Passengers wait for a flight at Keflavik International Airport outside Reykjavik, Iceland on August 3, 2022.

Passengers wait for a flight at Keflavik International Airport outside Reykjavik, Iceland on August 3, 2022.

Anadolu Agency/Anadolu Agency via Getty Images

Since the COVID pandemic started, DOT said, it has received "a flood of air travel service complaints from consumers with non-refundable tickets who did not travel because airlines canceled or significantly changed their flights or because the consumers decided not to fly for pandemic-related reasons such as health concerns." Besides defining what constitutes a "significant change" to a scheduled flight, DOT's proposed rules would also require airlines and ticket agents to give customers flight credits or vouchers "that are valid indefinitely when passengers are unable to fly for certain pandemic related reasons" -- e.g., government bans on travel, closed borders, or passengers who are urged not to travel in order to protect their health. (Southwest Airlines last month eliminated expiration dates on unexpired flight credits held by customers that were still valid as of July 28.) And considering that major airlines received big government bailouts to see them through the height of the pandemic, the new rules would require those carriers to issue customer refunds "in lieu of non-expiring travel credits or vouchers," DOT said. The proposed rules are subject to a 90-day public comment period before taking effect.  Last fall, DOT slapped Air Canada with a £4.5 million fine for refusing to provide customers with timely refunds for transborder flights that were canceled or had significant schedule changes.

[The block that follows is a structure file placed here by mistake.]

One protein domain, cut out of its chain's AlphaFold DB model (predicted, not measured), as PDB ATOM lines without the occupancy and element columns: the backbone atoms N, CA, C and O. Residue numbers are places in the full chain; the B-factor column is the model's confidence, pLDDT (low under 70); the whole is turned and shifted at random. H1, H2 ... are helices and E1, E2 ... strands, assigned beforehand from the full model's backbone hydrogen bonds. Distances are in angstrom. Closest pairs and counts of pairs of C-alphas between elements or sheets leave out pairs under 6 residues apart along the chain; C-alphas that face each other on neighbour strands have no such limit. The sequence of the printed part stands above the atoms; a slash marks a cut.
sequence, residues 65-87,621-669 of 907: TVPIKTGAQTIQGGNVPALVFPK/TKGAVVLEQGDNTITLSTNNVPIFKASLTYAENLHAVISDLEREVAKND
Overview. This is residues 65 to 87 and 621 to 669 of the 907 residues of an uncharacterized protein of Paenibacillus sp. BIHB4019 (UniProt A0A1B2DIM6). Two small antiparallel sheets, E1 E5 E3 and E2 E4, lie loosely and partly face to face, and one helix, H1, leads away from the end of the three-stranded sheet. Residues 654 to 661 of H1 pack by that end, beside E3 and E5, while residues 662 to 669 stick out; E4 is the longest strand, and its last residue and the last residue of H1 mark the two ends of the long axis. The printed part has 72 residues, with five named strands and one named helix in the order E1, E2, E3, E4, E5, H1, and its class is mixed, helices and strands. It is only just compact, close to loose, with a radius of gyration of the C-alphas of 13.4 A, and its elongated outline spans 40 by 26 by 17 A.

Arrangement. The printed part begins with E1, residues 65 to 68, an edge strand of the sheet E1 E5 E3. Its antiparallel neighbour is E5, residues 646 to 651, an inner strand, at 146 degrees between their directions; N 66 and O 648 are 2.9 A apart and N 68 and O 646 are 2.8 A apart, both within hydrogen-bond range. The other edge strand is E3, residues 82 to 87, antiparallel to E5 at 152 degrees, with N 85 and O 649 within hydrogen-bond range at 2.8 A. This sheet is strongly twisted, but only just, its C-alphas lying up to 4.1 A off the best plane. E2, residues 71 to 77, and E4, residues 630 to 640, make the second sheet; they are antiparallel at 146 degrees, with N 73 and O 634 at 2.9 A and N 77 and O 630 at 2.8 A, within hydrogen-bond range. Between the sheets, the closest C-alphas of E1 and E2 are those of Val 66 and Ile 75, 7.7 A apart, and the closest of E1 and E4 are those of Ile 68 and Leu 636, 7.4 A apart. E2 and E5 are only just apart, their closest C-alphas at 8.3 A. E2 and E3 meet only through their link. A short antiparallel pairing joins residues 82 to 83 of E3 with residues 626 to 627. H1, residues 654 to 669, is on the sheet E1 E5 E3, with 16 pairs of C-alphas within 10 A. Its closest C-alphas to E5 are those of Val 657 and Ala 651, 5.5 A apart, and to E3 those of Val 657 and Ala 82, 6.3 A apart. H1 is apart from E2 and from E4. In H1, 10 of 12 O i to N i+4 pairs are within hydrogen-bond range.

This week, the agency said it is pursuing enforcement action against 10 other carriers for "extreme delays in providing refunds," and it is continuing to investigate 10 more airlines for the same thing.

Rows of airline seats inside an Airbus A320 at the Rothenburg Airfield.

Rows of airline seats inside an Airbus A320 at the Rothenburg Airfield.